Tuesday, July 8, 2008

Great Figures in the auto industry - part 1

A brief note tonight on a couple of thoughts that I had about a few great figures in the auto industry. In starting Local Motors, each of us often has people ask who our mentors are in the business of cars.

In the latest of these, one of our close acquaintances who runs Motorfoot.com asked if I could recommend a good book about Ford (that would be the one and only Henry Ford). This is of course, a challenging question because there has been so much written about this seminal figure in the global auto industry. I almost don't know where to start, but I thought that I should take a try at it and let everyone hear my thoughts. ONE CAVEAT: I AM NOT AN EXPERT ON FORD. Truth be told, he is not even a hero of mine, but his legacy is unmistakable, and so here's a shot at some things to read.

The obvious answer would be to recommend, My Life and Work, by Ford himself (with Samuel Crowther). Nothing ever quite compares to listening to a person themselves so that one can make up his own mind; however, this book is missing on some of the more insightful reviews of Ford's life post mortem. For that I might recommend, Nevins and Hill who wrote several books the first of which was Ford: The Times, The Man, The Company. They are probably considered the definitive biographers, but the read is a little dry.... OK a lot dry. For some spice, I might turn to the history of Ford and his relationship to the labor movement (read hatred of organized labor). For this Harry Bennett, his longtime aide, would likely figure strongly. For example, in chapter 4 of The Story of the CIO, Benjamin Stolberg chronicles some juicy facts about the culture of fear developed in the famous Ford Service organization. Ford was notoriously anti-education and pro-hiring from the factory floor up. This ethos lead to a culture of gritty seat of the pants managers who vaulted the Company to stardom but were quickly outwitted by Alfred Sloan's General Motors.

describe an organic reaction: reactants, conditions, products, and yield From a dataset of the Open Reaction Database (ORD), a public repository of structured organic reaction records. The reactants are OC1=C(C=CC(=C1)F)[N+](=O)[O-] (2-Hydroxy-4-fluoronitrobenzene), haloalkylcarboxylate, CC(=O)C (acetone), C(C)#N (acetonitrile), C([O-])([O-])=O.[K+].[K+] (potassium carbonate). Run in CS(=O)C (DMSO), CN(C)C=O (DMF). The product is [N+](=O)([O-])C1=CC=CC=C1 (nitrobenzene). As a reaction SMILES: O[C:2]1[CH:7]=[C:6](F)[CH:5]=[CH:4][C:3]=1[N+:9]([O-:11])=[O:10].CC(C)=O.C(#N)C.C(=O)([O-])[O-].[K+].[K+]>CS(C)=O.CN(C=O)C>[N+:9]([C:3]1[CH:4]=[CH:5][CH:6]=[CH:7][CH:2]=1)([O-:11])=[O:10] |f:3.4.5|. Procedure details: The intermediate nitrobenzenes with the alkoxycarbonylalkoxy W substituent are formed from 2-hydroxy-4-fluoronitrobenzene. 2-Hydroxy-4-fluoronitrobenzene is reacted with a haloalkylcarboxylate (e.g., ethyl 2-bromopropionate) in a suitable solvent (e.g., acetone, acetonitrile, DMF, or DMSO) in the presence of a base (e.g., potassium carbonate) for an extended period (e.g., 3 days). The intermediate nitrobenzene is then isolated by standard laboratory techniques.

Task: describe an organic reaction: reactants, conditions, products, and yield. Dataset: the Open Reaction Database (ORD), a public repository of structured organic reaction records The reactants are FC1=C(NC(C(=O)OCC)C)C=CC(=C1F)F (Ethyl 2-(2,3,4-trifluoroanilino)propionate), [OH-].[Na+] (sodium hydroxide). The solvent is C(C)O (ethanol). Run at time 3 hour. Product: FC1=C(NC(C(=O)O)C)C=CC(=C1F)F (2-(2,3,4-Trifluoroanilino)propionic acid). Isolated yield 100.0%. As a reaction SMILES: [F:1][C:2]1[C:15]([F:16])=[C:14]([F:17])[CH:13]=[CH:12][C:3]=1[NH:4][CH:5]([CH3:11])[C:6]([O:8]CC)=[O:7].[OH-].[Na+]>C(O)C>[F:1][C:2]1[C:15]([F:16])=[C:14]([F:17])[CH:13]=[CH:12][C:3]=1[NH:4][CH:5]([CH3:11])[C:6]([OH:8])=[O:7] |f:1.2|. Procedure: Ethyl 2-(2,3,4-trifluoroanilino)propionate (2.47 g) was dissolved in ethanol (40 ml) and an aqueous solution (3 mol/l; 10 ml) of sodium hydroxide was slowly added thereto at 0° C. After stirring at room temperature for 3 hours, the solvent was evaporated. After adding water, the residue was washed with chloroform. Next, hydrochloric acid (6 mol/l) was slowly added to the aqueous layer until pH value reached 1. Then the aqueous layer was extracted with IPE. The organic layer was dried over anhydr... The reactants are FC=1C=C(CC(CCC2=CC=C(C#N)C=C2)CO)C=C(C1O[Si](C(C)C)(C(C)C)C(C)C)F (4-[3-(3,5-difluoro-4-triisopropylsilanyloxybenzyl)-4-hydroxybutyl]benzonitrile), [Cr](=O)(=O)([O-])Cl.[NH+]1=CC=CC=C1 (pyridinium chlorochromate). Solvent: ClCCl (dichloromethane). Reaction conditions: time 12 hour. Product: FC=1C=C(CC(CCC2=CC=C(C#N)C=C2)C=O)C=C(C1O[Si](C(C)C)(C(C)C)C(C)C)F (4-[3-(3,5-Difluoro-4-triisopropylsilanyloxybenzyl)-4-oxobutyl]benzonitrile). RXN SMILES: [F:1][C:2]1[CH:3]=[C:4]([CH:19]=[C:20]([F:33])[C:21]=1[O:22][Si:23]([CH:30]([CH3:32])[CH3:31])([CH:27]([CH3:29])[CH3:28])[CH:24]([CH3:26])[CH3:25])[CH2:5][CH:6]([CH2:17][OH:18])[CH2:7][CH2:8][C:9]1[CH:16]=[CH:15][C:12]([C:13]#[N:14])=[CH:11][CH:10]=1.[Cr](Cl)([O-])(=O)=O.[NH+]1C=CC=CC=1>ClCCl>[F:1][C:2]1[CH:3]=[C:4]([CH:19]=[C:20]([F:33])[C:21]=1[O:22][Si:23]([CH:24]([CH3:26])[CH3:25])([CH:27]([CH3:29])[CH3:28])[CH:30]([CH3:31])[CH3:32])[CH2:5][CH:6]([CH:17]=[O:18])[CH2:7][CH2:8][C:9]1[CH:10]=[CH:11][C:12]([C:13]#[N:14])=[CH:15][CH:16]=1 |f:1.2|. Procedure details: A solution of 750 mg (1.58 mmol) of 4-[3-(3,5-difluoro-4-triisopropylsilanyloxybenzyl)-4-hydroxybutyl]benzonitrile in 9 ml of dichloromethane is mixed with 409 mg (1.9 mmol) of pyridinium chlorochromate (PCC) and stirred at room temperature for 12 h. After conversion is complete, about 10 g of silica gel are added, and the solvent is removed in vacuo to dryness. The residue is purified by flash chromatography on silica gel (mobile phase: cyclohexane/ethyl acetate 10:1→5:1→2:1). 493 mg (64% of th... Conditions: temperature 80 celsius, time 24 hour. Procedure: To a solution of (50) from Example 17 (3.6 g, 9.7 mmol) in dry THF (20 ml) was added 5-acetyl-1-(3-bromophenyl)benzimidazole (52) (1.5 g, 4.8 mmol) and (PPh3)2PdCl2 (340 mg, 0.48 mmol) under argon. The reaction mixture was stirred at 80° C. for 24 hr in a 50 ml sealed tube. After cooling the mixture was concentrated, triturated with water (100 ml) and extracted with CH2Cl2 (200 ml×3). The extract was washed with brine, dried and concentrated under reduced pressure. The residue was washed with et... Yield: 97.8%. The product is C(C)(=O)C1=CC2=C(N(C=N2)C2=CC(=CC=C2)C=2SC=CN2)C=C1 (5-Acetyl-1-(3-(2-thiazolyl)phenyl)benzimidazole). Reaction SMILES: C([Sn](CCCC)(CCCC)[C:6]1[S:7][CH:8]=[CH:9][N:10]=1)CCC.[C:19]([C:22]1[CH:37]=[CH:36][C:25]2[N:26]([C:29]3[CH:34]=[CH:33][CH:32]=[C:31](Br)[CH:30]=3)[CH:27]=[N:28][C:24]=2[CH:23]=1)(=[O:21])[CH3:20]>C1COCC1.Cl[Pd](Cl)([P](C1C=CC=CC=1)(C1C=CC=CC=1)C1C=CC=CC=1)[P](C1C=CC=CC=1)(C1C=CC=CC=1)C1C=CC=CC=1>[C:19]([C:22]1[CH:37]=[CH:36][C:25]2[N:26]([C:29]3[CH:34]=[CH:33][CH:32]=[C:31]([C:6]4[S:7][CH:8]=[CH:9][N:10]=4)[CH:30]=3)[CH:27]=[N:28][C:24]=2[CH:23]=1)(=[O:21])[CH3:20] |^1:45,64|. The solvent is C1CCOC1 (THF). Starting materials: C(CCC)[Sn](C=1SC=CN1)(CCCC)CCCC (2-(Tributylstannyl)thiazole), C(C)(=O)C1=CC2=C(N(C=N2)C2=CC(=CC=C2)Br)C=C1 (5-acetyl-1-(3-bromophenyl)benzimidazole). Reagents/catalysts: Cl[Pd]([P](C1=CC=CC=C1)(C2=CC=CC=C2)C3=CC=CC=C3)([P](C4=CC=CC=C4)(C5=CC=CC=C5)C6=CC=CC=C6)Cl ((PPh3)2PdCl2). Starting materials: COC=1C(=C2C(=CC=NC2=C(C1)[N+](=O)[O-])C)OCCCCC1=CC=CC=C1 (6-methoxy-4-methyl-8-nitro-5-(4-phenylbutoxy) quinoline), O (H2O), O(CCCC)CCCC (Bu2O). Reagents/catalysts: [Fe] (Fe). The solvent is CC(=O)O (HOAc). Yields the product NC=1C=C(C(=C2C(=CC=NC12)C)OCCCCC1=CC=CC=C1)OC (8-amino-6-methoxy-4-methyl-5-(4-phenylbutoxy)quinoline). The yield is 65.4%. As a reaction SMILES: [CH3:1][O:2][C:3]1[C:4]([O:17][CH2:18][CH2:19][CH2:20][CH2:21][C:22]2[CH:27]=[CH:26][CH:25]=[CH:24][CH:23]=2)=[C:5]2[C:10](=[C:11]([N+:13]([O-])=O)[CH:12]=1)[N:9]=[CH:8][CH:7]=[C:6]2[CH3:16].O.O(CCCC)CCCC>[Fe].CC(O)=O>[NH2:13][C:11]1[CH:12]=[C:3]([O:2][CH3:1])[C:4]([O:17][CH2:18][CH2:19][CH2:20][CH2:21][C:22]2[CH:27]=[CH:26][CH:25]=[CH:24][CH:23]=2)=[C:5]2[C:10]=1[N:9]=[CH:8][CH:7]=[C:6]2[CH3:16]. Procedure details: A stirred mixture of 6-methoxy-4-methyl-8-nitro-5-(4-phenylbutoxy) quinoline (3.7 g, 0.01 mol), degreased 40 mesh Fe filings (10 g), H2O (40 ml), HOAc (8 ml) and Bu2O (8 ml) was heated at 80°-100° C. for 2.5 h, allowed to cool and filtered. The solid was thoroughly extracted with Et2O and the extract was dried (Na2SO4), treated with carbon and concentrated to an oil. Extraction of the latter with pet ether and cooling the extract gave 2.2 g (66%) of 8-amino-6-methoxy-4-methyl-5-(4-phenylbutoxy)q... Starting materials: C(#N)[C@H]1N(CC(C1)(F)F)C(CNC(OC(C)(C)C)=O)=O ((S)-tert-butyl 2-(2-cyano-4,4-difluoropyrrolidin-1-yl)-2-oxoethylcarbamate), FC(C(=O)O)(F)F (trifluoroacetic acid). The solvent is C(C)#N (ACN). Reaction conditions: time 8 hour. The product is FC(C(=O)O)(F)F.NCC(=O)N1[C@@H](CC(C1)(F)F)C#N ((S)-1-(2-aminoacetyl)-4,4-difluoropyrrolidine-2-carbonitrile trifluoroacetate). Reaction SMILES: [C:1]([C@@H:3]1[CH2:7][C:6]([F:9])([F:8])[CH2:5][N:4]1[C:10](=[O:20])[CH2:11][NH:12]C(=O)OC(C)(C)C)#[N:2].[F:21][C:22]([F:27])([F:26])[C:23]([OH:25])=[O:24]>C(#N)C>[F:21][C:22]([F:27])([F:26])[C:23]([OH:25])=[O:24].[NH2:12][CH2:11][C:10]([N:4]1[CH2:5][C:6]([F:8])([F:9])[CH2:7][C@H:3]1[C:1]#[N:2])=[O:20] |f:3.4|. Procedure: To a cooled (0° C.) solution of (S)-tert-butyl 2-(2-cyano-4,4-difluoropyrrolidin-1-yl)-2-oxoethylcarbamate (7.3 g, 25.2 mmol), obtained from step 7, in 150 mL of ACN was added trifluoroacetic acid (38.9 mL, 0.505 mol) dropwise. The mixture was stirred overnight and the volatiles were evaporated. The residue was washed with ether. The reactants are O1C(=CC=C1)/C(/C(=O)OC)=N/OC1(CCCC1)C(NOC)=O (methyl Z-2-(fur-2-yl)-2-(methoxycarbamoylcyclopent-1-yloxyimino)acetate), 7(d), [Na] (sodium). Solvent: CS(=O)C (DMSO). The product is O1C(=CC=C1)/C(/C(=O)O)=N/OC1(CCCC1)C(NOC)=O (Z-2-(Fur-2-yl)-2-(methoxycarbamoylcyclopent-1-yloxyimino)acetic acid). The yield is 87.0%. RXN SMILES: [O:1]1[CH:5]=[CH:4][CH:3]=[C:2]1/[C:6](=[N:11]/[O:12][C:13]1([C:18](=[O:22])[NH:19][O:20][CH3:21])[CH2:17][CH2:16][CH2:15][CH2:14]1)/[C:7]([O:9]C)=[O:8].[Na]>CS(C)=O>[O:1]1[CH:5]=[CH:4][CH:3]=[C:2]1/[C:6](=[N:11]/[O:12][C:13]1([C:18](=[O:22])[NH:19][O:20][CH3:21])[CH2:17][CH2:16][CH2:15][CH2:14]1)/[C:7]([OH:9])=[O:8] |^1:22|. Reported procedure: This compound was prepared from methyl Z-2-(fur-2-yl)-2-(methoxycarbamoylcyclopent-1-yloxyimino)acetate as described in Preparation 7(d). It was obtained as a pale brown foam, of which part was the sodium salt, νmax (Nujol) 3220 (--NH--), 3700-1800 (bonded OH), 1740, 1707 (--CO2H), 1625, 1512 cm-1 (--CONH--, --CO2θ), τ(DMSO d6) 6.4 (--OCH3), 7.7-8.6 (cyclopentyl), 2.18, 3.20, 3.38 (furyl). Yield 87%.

(Henry Ford, www.wikimedia.org)


These are just a few thoughts. As a separate note but equally fascinating as a description of the men who shaped the Modern auto industry, I cannot recommend highly enough The Six Men Who Built the Modern Auto Industry, by Richard Johnson. This book deals with the grandson of Henry Ford, Henry Ford II and 5 of his modern contemporaries who are responsible for much of the industry today. It includes a deep and rich description of the life and times of one of my true heros in the auto industry, Eberhard von Kuenheim, who from 1965 through the early 1990s put BMW on a path to remain on the automotive map for decades.









(Eberhard von Kuenheim, www.autonews.com))


The bottom line is that where ever you start in the history of great car figures, you are bound to learn a great deal about passion, risk, responsibility, reward, and leadership.

1 comment:

pete said...

Not directly about Henry Ford but the book "The Reckoning" by the late David Halberstam, tells a great deal about the rise of Ford Motor Company and Nissan.